Law and Order offers a valuable new study of the political and social history of the 1960s. It presents a sophisticated account of how the issues of street crime and civil unrest enhanced the popularity of conservatives, eroded the credibility of liberals, and transformed the landscape of American politics. Ultimately, the legacy of law and order was a political world in which the grand ambitions of the Great Society gave way to grim expectations. In the mid-1960s, amid a pervasive sense that American society was coming apart at the seams, a new issue known as law and order emerged at the forefront of national politics. First introduced by Barry Goldwater in his ill-fated run for president in 1964, it eventually punished Lyndon Johnson and the Democrats and propelled Richard Nixon and the Republicans to the White House in 1968. In this thought-provoking study, Michael Flamm examines how conservatives successfully blamed liberals for the rapid rise in street crime and then skillfully used law and order to link the understandable fears of white voters to growing unease about changing moral values, the civil rights movement, urban disorder, and antiwar protests. Flamm documents how conservatives constructed a persuasive message that argued that the civil rights movement had contributed to racial unrest and the Great Society had rewarded rather than punished the perpetrators of violence. The president should, conservatives also contended, promote respect for law and order and contempt for those who violated it, regardless of cause. Liberals, Flamm argues, were by contrast unable to craft a compelling message for anxious voters. Instead, liberals either ignored the crime crisis, claimed that law and order was a racist ruse, or maintained that social programs would solve the "root causes" of civil disorder, which by 1968 seemed increasingly unlikely and contributed to a loss of faith in the ability of the government to do what it was above all sworn to do-protect personal security and private property.
This collection of original essays represents some of the most exciting ways in which historians are beginning to paint the 1960s onto the larger canvas of American history. While the first literature about this turbulent period was written largely by participants, many of the contributors to this volume are young scholars who came of age intellectually in the 1970s and 1980s and thus write from fresh perspectives. The essayists ask fundamental questions about how much America really changed in the 1960s and why certain changes took place. In separate chapters, they explore how the great issues of the decade--the war in Vietnam, race relations, youth culture, the status of women, the public role of private enterprise--were shaped by evolutions in the nature of cultural authority and political legitimacy. They argue that the whirlwind of events and problems we call the Sixties can only be understood in the context of the larger history of post-World War II America. Contents "Growth Liberalism in the Sixties: Great Societies at Home and Grand Designs Abroad," by Robert M. Collins "The American State and the Vietnam War: A Genealogy of Power," by Mary Sheila McMahon "And That's the Way It Was: The Vietnam War on the Network Nightly News," by Chester J. Pach, Jr. "Race, Ethnicity, and the Evolution of Political Legitimacy," by David R. Colburn and George E. Pozzetta "Nothing Distant about It: Women's Liberation and Sixties Radicalism," by Alice Echols "The New American Revolution: The Movement and Business," by Terry H. Anderson "Who'll Stop the Rain?: Youth Culture, Rock 'n' Roll, and Social Crises," by George Lipsitz "Sexual Revolution(s)," by Beth Bailey "The Politics of Civility," by Kenneth Cmiel "The Silent Majority and Talk about Revolution," by David Farber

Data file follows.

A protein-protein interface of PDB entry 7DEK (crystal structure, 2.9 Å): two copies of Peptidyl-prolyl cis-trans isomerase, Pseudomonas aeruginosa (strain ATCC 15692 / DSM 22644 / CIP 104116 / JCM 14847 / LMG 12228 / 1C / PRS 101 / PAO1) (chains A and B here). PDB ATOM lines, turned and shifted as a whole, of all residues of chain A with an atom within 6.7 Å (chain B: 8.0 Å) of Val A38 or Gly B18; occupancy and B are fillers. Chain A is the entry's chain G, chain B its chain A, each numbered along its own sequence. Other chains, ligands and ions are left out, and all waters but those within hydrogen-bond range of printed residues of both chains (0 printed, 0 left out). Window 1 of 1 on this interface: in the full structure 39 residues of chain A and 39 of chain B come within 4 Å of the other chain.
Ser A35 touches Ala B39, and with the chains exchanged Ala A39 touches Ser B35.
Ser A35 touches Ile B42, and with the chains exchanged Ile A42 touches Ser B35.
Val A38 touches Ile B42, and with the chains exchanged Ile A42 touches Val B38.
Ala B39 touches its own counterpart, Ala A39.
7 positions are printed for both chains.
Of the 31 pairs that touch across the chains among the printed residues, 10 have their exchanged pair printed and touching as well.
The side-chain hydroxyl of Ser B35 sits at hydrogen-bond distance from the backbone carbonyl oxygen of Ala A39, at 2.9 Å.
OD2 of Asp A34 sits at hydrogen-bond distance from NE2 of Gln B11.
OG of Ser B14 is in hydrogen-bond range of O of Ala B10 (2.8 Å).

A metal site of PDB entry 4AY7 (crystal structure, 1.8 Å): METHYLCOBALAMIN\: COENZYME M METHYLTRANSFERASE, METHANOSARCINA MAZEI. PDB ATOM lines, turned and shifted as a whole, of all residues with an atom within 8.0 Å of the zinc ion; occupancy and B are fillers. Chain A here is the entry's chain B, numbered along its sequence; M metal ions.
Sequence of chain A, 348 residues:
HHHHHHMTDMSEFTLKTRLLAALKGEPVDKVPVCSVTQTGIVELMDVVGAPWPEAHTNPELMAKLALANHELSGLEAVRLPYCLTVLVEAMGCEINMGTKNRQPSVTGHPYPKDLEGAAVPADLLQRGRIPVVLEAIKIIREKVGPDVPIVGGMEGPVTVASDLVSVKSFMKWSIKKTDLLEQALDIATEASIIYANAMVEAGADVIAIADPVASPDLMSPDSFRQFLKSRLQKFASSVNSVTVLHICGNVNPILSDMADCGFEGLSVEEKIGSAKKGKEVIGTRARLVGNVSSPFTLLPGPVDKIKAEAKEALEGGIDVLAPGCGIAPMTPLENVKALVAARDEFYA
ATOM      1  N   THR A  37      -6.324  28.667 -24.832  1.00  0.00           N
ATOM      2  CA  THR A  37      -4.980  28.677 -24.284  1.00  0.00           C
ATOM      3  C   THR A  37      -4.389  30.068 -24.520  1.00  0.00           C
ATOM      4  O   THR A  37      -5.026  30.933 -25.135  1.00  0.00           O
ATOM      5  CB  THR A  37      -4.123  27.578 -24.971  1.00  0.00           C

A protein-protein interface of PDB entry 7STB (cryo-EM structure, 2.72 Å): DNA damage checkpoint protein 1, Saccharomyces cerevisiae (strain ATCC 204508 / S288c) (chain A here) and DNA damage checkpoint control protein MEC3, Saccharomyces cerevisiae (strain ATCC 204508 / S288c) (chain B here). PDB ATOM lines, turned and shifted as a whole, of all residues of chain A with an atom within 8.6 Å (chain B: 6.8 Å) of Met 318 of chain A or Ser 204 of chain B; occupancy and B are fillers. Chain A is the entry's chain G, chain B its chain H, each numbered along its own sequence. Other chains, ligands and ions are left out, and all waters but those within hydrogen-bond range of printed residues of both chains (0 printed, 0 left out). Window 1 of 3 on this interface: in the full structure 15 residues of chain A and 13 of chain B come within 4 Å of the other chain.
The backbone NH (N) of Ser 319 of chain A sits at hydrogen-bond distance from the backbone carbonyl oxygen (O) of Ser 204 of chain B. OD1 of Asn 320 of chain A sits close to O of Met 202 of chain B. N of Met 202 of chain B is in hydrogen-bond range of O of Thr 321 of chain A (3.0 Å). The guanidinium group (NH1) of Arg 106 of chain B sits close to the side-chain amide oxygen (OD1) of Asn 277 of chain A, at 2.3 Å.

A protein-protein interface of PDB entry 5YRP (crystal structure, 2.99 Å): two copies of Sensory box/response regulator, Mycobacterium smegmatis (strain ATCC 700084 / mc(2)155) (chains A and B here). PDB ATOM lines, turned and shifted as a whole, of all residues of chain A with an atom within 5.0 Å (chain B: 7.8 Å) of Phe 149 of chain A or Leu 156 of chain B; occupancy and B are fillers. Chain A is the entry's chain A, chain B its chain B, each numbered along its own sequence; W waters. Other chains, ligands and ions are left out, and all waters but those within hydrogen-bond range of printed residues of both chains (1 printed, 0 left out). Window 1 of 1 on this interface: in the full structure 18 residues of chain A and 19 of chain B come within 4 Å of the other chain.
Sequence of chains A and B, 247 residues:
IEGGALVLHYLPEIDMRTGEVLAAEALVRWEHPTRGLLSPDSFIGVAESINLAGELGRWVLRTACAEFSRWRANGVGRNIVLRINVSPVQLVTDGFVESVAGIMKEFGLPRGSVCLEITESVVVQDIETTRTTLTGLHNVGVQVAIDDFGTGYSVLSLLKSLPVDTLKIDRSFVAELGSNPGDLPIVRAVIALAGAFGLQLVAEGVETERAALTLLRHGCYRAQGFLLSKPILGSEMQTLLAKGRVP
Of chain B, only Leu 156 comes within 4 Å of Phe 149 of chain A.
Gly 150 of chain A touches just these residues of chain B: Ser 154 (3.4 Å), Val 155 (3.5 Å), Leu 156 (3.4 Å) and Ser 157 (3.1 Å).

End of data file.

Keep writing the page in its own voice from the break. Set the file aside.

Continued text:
A Pulitzer Prize winner’s “immensely readable” history of the United States from FDR’s election to the final days of the Cold War (Publishers Weekly). The Crosswinds of Freedom is an articulate and incisive examination of the United States during its rise to become the world’s sole superpower. Here is a young democracy transformed by the Great Depression, the Second World War, the Cold War, the rapid pace of technological change, and the distinct visions of nine presidents. Spanning fifty-six years and touching on many corners of the nation’s complex cultural tapestry, Burns’s work is a remarkable look at the forces that gave rise to the “American Century.”
Providing a chronological and interpretive spine to the twenty-four volumes of The New Encyclopedia of Southern Culture, this volume broadly surveys history in the American South from the Paleoindian period (approximately 8000 B.C.E.) to the present. In 118 essays, contributors cover the turbulent past of the region that has witnessed frequent racial conflict, a bloody Civil War fought and lost on its soil, massive in- and out-migration, major economic transformations, and a civil rights movement that brought fundamental change to the social order. Charles Reagan Wilson's overview essay examines the evolution of southern history and the way our understanding of southern culture has unfolded over time and in response to a variety of events and social forces--not just as the opposite of the North but also in the larger context of the Atlantic World. Longer thematic essays cover major eras and events, such as early settlement, slave culture, Reconstruction, the New Deal, and the rise of the New South. Brief topical entries cover individuals--including figures from the Civil War, the civil rights movement, and twentieth-century politics--and organizations such as the Southern Christian Leadership Conference, Daughters of the Confederacy, and Citizens' Councils, among others. Together, these essays offer a sweeping reference to the rich history of the region.
Civil Rights and the Johnson Administration, 1965-1968
Author: David C. Carter
Pubpsher: UNC Press Books
After the passage of sweeping civil rights and voting rights legislation in 1964 and 1965, the civil rights movement stood poised to build on considerable momentum. In a famous speech at Howard University in 1965, President Lyndon B. Johnson declared that victory in the next battle for civil rights would be measured in "equal results" rather than equal rights and opportunities. It seemed that for a brief moment the White House and champions of racial equality shared the same objectives and priorities. Finding common ground proved elusive, however, in a climate of growing social and political unrest marked by urban riots, the Vietnam War, and resurgent conservatism. Examining grassroots movements and organizations and their complicated relationships with the federal government and state authorities between 1965 and 1968, David C. Carter takes readers through the inner workings of local civil rights coalitions as they tried to maintain strength within their organizations while facing both overt and subtle opposition from state and federal officials. He also highlights internal debates and divisions within the White House and the executive branch, demonstrating that the federal government's relationship to the movement and its major goals was never as clear-cut as the president's progressive rhetoric suggested. Carter reveals the complex and often tense relationships between the Johnson administration and activist groups advocating further social change, and he extends the traditional timeline of the civil rights movement beyond the passage of the Voting Rights Act.